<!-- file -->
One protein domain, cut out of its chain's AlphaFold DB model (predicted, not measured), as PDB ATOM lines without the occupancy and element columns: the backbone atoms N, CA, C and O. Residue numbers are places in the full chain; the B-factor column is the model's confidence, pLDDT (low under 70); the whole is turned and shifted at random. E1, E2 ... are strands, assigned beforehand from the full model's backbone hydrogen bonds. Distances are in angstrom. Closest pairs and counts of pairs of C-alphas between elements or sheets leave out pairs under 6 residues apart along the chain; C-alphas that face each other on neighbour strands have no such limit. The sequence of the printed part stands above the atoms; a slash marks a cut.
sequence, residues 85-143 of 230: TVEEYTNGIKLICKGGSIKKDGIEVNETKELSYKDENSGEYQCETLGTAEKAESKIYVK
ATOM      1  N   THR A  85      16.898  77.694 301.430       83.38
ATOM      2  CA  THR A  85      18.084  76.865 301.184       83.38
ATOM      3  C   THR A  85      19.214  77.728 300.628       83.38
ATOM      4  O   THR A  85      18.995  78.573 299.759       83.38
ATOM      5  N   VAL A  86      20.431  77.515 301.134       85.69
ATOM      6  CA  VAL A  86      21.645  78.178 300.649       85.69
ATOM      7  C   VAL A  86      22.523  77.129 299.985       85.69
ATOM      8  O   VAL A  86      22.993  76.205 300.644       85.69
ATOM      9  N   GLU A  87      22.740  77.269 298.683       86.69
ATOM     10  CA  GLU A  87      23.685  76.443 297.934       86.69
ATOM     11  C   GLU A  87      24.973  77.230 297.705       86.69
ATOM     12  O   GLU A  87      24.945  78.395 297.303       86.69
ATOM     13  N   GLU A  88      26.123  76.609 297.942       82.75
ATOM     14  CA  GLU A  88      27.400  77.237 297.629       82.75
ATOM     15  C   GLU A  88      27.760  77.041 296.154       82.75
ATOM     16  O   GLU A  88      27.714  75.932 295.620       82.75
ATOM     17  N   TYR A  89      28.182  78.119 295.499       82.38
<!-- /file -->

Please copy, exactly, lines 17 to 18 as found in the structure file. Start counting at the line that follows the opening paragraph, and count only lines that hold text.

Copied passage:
ATOM     16  O   GLU A  88      27.714  75.932 295.620       82.75
ATOM     17  N   TYR A  89      28.182  78.119 295.499       82.38